Public Performance Is Easier than Private Devotion (3 of 7) by Ed Rowell
This content is part of a series.Public Performance Is Easier than Private Devotion (3 of 7)
(Undesirable Characteristic: Self-Righteous)
Series: Adventures in Missing the Point
Luke 18:9-14; Matthew 6:1-18
If you are just joining us, this is the third week in a six-week series entitled, Adventures in Missing the Point, where we have been learning about the Pharisees, those first-century antagonists. The first week we learned that the Pharisees were not the caricatures that we may have grown up believing in. They were sincere men who were
• Orthodox in their theology and zealous in their commitment to Scripture.
• Righteous in their lifestyles.
• Dedicated to living untainted by the evil of the world.
In other words, they were a lot like us. But, in their pursuit of religious activity, they often missed the point.
Adventure #1 Knowing the Bible is easier than living the Bible.
Adventure #2 Public Performance is easier than Private Devotion.
They did some wrong things with the right motive--they created an elaborate system of rules in an honest effort to help them keep God's commandments. And as we'll see today, they frequently did the right things with the wrong motive.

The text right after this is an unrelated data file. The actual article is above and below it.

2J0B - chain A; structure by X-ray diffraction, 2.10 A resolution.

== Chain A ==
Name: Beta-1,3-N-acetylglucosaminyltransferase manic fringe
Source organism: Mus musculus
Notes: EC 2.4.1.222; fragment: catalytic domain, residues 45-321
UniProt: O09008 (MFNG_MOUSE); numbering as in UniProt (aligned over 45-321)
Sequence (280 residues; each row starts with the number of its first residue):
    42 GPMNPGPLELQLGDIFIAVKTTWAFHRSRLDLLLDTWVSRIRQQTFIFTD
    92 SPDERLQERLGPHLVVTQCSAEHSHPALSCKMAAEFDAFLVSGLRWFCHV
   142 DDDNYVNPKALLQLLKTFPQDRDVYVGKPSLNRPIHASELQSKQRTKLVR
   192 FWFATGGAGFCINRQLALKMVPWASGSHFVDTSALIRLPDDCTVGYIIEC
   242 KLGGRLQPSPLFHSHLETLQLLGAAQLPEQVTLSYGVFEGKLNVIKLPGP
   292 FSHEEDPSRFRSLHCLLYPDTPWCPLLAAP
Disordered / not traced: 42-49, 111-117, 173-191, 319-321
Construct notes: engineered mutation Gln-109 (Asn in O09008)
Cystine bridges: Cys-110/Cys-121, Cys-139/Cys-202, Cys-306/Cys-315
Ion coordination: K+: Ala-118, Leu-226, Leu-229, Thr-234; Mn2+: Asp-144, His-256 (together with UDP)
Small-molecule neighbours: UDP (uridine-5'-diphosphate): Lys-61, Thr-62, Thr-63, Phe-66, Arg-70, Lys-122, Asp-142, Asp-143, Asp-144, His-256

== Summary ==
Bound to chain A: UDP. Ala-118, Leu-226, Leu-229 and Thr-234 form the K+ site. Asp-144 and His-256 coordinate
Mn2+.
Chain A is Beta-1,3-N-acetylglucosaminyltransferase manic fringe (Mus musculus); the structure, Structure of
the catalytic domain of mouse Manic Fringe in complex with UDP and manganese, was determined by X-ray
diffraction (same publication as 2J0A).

Have you ever noticed how much pleasure there is in passing judgments on others? I'm not just talking about criticizing people, but presuming to know their motive, their heart and their character. Can we just be honest and admit we enjoy it more than seems reasonable?
For instance, I am usually extremely confident that every other driver on the Interstate is less skilled than I am, and when their reckless actions involve me, those actions were deliberate and intended to both irritate and endanger me.
When my wife or kids are having a bad day, I pass judgment that they are deliberately trying to get on my last nerve.
If someone in a store gives me poor service, I instantly take offense and judge them as being stupid and lazy. If I go to the bank and have to stand in line be ...
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